How close are we to a cashless society?

Once upon a time, cash was king in Australia – but that’s changed now.
Is a cashless society Australia's future?Getty

While you can still pay with notes and coins, the rise of cards and contactless payments make it seem like a cashless society is not that far away. In fact, cash makes up just 16% of payments, according to analysis from the Reserve Bank of Australia (RBA).

What’s more is that cash use has been steadily dropping since 2007 as card transactions rise. The pandemic had an influence too, with cash payments halving in the three years to 2022.

So it makes sense that there’s so much hype around cashless societies.

It’s not just Australia, either. Card and contactless payments have become popular around the world, leading to conversations about a cashless future.

For example, Sweden was expected to become one of the first cashless societies in the world. The central bank of Sweden, Riksbank, says cash is rarely used but still important to consider.

“In Sweden, cash is legal tender, but this does not mean that consumers have the right to pay with cash in all situations,” a 2024 report states.

“Cash is needed to enable everyone to pay and to provide an additional means of payment in the event of crisis or war.”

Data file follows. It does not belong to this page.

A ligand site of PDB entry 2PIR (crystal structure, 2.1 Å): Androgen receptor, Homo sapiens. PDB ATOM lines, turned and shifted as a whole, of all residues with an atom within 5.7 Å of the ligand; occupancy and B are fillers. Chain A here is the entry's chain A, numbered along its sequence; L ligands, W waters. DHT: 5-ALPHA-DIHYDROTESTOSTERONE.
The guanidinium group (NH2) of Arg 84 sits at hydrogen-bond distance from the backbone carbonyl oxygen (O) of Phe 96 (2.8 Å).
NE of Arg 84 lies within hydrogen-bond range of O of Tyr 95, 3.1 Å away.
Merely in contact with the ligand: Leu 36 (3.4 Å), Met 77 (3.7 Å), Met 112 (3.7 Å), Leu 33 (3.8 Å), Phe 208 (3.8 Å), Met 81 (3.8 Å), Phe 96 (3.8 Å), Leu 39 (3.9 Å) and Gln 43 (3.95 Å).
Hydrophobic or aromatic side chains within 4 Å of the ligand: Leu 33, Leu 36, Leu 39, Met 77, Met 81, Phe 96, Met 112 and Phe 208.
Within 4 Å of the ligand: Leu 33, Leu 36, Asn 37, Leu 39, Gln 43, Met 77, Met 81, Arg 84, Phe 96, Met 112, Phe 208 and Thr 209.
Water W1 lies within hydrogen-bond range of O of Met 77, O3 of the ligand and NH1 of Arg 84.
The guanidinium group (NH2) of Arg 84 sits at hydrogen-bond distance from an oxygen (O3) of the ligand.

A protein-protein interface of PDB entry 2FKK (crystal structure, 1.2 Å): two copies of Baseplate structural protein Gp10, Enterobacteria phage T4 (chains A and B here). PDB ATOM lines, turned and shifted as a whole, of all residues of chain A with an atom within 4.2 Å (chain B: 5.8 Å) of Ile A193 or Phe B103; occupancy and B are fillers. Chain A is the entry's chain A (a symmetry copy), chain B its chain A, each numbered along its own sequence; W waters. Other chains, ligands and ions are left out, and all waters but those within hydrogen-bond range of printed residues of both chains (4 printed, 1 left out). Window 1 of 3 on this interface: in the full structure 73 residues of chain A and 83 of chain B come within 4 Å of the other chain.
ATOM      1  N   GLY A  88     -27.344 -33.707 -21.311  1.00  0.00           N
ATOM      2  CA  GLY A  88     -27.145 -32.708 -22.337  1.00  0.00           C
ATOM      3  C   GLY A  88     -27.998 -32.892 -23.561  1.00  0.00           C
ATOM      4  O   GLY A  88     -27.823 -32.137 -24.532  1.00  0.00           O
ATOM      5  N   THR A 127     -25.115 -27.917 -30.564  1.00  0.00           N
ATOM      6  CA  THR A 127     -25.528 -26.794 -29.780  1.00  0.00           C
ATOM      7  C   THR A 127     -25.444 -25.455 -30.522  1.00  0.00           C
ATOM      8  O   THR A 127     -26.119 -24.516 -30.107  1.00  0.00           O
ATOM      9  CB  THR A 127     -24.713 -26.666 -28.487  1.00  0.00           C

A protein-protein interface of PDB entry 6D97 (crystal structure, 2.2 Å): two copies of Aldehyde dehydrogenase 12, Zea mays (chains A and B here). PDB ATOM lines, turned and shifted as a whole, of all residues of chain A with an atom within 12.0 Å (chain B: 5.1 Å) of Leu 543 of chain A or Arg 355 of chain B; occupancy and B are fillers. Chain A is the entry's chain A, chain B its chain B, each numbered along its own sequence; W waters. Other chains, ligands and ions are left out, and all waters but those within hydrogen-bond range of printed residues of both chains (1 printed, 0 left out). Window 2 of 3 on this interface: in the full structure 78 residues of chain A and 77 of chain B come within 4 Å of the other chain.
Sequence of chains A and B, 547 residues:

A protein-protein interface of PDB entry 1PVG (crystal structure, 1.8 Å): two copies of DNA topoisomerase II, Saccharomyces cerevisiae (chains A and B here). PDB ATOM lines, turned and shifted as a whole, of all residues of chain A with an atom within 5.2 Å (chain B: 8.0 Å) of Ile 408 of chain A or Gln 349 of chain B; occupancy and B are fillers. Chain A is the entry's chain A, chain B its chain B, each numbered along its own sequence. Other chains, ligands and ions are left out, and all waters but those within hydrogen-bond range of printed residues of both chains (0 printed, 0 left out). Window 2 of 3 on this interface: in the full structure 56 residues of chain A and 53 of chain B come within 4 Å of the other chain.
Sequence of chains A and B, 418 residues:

Similar conversations are being had in Australia, both in and out of government.

Cashless backlash

While the convenience of contactless payments is often praised, there are plenty of people who still want the choice to pay with cash.

It’s even gone as far as federal parliament with MPs Andrew Gee and Bob Katter introducing the Keeping Cash Transactions in Australia Bill 2024.

Mr Gee says in a media release that many Australians are worried that cash is being “phased out and will soon disappear.”

“While the use of cash for transactions in Australia has been declining, Australians should get to choose how they will pay for what they purchase — not financial institutions or businesses,” he says.

The Bill would make it a legal requirement for businesses operating in face-to-face settings to accept cash payments for transactions under $10,000.

Can businesses refuse to accept cash?

Businesses in Australia don’t legally have to accept cash payments. But the Australian Competition and Consumer Commission (ACCC) states that they need to be upfront about what payment methods they accept.

In other words, if a business is cashless, that should be clear before you need to pay. It’s also important to note that cashless businesses have specific requirements around surcharges.

“If there is no way for a consumer to pay without paying a surcharge, the business must include the minimum surcharge payable in the displayed price for its products,” the ACCC website states.

Withdrawing cash has become harder as banks close branches and ATM networks struggle.

Access to cash

How easy (or hard) it is to get cash is another factor in the cash vs. cashless payment debate.

The trend towards digital banking has led to many banks closing branches around Australia. There are also fewer bank ATMs where you could withdraw money for free.